Reviews
Oline Cogdill

altHistory is one of the enduring mysteries. There is so much we don't know about what happened before us -- and, of course, we continue to repeat our mistakes.
 
Brad Meltzer is a history buff and he's about to take his love of the historical into homes with the new 10-part series Brad Meltzer's Decoded premiering at 10 p.m. Dec. 2 on the History channel. It will continue to air on Thursdays with encores.
 
Meltzer is known for his meticulous research, which has earned him so much respect that he was part of the Department of Homeland Security's Red Cell program, helping to explore new ways that terrorists may attack the U.S. Former Presidents Bill Clinton and George H.W. Bush have aided him in his research.
 
Teaming with a professor/journalist, a mechanical engineer and a trial lawyer, Meltzer will try to unravel some of our most provocative enigmas.
 
Brad Meltzer's Decoded's first episode investigates the secret presidential codes of Thomas Jefferson and how they may be partially responsible for the death of explorer, Meriwether Lewis, of Lewis and Clark. Meltzer finds that the Lewis family has been working for 15 years to exhume his body, but has been thwarted by the National Parks. This episode attempts to answer why the federal government is keeping the body buried against the family’s wishes and what really happened to this iconic explorer.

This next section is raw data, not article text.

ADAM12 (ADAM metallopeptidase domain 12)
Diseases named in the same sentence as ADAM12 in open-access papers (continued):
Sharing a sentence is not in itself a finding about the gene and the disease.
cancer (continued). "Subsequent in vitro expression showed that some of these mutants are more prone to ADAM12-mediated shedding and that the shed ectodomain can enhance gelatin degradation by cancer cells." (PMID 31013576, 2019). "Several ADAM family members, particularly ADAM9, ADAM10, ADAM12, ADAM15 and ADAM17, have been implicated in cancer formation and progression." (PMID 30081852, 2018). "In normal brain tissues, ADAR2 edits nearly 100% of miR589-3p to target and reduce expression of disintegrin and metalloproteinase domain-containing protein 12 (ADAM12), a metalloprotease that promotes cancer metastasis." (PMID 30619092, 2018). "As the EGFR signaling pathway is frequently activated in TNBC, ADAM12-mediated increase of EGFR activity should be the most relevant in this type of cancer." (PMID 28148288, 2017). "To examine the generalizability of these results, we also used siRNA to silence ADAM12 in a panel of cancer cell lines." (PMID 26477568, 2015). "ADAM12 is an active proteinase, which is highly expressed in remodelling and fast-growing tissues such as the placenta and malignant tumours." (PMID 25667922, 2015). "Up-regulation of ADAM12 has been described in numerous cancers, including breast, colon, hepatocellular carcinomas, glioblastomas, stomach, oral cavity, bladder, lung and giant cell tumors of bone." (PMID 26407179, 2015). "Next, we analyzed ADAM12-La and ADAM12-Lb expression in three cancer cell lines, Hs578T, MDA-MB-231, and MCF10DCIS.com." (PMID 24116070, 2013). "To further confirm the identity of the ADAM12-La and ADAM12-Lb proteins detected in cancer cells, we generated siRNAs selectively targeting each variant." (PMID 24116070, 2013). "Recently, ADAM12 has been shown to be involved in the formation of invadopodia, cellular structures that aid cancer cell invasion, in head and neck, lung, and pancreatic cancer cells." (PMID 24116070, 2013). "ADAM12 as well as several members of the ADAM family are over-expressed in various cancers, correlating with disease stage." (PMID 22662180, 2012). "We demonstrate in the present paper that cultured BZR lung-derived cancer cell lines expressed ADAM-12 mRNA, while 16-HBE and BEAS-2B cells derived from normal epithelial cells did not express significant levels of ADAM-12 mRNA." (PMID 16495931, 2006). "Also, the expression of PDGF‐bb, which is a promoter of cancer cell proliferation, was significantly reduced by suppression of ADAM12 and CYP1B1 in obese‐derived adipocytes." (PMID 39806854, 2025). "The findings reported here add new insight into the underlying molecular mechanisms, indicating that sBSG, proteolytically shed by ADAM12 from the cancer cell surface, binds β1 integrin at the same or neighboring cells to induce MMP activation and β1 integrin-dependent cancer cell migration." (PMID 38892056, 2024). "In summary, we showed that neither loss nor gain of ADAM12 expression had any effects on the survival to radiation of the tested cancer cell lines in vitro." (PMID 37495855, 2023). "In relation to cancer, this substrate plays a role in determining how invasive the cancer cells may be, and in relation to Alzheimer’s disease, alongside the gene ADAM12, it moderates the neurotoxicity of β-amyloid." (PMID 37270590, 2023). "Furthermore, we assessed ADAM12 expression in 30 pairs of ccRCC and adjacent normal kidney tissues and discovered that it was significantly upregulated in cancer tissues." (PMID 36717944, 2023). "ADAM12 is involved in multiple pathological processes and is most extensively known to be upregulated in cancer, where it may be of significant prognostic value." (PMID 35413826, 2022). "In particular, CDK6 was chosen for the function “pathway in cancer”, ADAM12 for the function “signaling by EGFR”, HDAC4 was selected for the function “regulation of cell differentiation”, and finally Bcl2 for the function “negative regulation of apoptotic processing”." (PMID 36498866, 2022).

Meltzer is the author of seven novels, the non-fiction New York Times best-seller Heroes For My Son, and two acclaimed comic books. He is the first author to ever reach the No. 1 spot on both the New York Times and the Diamond comic book bestseller lists simultaneously. His newest thriller, The Inner Circle, will be released in January 2011.
 
Reviews
Oline Cogdill
altOne of my new favorite TV shows is old to many viewers.
Luther is one of the grittiest, darkest police dramas to come around in a while. It's also one of the most fascinating.